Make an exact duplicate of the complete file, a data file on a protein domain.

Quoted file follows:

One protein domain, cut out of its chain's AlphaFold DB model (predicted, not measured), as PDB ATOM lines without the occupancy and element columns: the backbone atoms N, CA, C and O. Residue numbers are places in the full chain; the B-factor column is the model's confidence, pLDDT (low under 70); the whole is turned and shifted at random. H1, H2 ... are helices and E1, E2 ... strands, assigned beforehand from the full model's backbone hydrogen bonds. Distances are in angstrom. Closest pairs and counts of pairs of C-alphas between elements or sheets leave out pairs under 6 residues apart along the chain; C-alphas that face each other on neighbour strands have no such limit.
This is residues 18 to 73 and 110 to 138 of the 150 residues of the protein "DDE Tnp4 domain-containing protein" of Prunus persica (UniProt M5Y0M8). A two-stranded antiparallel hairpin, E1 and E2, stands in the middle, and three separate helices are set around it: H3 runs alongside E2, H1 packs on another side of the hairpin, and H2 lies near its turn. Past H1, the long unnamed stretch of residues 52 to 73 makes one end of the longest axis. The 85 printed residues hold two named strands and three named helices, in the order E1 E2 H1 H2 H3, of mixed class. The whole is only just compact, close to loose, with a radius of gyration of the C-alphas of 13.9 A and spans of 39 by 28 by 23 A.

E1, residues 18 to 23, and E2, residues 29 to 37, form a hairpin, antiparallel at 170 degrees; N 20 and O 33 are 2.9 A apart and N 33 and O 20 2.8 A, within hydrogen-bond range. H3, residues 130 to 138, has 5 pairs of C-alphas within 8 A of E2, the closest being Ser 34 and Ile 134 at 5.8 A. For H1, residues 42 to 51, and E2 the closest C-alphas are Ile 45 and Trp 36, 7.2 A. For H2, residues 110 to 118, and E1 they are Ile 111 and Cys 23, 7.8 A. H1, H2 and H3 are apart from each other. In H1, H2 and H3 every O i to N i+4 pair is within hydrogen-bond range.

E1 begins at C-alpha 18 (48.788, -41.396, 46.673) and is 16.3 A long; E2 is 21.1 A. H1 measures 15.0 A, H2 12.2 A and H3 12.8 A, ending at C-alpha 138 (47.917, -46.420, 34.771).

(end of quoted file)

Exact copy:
One protein domain, cut out of its chain's AlphaFold DB model (predicted, not measured), as PDB ATOM lines without the occupancy and element columns: the backbone atoms N, CA, C and O. Residue numbers are places in the full chain; the B-factor column is the model's confidence, pLDDT (low under 70); the whole is turned and shifted at random. H1, H2 ... are helices and E1, E2 ... strands, assigned beforehand from the full model's backbone hydrogen bonds. Distances are in angstrom. Closest pairs and counts of pairs of C-alphas between elements or sheets leave out pairs under 6 residues apart along the chain; C-alphas that face each other on neighbour strands have no such limit.
This is residues 18 to 73 and 110 to 138 of the 150 residues of the protein "DDE Tnp4 domain-containing protein" of Prunus persica (UniProt M5Y0M8). A two-stranded antiparallel hairpin, E1 and E2, stands in the middle, and three separate helices are set around it: H3 runs alongside E2, H1 packs on another side of the hairpin, and H2 lies near its turn. Past H1, the long unnamed stretch of residues 52 to 73 makes one end of the longest axis. The 85 printed residues hold two named strands and three named helices, in the order E1 E2 H1 H2 H3, of mixed class. The whole is only just compact, close to loose, with a radius of gyration of the C-alphas of 13.9 A and spans of 39 by 28 by 23 A.

E1, residues 18 to 23, and E2, residues 29 to 37, form a hairpin, antiparallel at 170 degrees; N 20 and O 33 are 2.9 A apart and N 33 and O 20 2.8 A, within hydrogen-bond range. H3, residues 130 to 138, has 5 pairs of C-alphas within 8 A of E2, the closest being Ser 34 and Ile 134 at 5.8 A. For H1, residues 42 to 51, and E2 the closest C-alphas are Ile 45 and Trp 36, 7.2 A. For H2, residues 110 to 118, and E1 they are Ile 111 and Cys 23, 7.8 A. H1, H2 and H3 are apart from each other. In H1, H2 and H3 every O i to N i+4 pair is within hydrogen-bond range.

E1 begins at C-alpha 18 (48.788, -41.396, 46.673) and is 16.3 A long; E2 is 21.1 A. H1 measures 15.0 A, H2 12.2 A and H3 12.8 A, ending at C-alpha 138 (47.917, -46.420, 34.771).